• Strobe lights will flash during scenes of explosions or wild weather.

Theodore Kim — chief operating officer of the Los Angeles lab of theater operator CJ 4Dplex — is hit with fog, one of the special effects the company creates for its “4-D” moviegoing experience. (Gary Friedman / Los Angeles Times)

It seems extreme, to say the least, but this new technology is currently being tested around the world in countries such as South Korea, Thailand, Mexico, and even an experimental hosting in Hollywood, CA. One of the benefits being claimed by the producers of the new technology is that the physical experience can be used on existing movies, updating them for re-release to the public. Of course, the thinking is that movie makers may be able to forego the expense of coming up with something original and still be able to extract a few extra bucks or two from moviegoers who may wish to see a favorite flick with the added mechanics.

Some of my concern is how this technology — 3D or 4DX or whatever — could actually alter how the producer, director, and actors originally sought to portray the message or story they filmed. To me, the great black and white classic film, Casablanca, would not be enhanced by the addition of these spectacular effects. In fact, while others may see these additions as improvements, I am convinced that I would actually find them more annoying than enjoyable.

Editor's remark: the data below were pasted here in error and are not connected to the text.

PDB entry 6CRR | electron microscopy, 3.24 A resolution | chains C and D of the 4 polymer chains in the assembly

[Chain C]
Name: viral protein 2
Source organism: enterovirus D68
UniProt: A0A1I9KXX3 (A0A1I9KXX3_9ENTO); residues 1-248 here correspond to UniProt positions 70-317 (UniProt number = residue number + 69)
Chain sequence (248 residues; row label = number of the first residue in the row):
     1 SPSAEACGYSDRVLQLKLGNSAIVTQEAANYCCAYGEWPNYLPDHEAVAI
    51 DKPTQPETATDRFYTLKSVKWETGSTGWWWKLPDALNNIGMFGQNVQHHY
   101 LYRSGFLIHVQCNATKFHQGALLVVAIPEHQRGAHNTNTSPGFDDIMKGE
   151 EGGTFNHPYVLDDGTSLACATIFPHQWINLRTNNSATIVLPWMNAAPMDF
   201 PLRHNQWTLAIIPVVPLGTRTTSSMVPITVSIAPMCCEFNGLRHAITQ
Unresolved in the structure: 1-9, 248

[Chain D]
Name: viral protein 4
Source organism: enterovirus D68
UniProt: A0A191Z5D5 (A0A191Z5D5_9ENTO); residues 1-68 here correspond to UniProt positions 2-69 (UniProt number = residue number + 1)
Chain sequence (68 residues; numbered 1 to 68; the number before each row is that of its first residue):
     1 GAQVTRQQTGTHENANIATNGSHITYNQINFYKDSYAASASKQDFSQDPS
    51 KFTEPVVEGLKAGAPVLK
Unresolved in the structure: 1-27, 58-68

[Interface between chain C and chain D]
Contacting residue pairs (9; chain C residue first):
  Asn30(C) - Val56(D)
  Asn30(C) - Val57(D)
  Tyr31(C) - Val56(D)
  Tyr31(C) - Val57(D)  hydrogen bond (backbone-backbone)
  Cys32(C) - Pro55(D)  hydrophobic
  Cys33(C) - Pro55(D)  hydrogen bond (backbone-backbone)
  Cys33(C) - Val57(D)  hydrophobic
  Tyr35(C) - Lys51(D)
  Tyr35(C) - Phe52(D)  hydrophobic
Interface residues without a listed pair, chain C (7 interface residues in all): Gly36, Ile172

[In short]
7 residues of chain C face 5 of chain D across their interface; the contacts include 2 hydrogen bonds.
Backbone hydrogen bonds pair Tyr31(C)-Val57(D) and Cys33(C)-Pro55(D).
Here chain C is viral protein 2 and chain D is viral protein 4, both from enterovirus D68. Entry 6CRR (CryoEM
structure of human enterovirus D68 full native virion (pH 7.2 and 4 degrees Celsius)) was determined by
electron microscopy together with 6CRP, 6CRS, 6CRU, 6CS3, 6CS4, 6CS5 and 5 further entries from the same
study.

However, who knows? When television was first introduced, there were those who claimed that it would be the death knell of both radio and the movie theaters. As we know, this wasn’t the result. Instead, movie theaters, with their current movie releases, became an excuse for people to get out of their homes and enjoy the company of others. It appears that lonely people find camaraderie in a crowded movie theater setting where one can enjoy the experience with others. For them, the chance to hear others express their emotions that could mimic what they are feeling is worth the cost. In addition, they get to see the latest and greatest Hollywood movie releases without having to wait for the DVD or Blu-ray version from Netflix, Redbox, or wherever they choose to rent the movies that they view in the confines of their living room. Of course, another draw to the movie complex is the hot smell of popcorn, which is likely to cost $5 for 25 cents worth of popcorn, just because it usually tastes better than what we make at home.

When it comes to 4DX, I know that it isn’t for me. I have no desire for my home to smell like smoke or expelled gas; even more important, I don’t want to have water sprayed all over my furniture. However, in a movie setting where someone else has to clean up the mess and endure the uncomfortable realities, I can see an appeal for those seeking an experience where there is an added sense of reality. If this describes you, then the 4DX movie may be up your alley.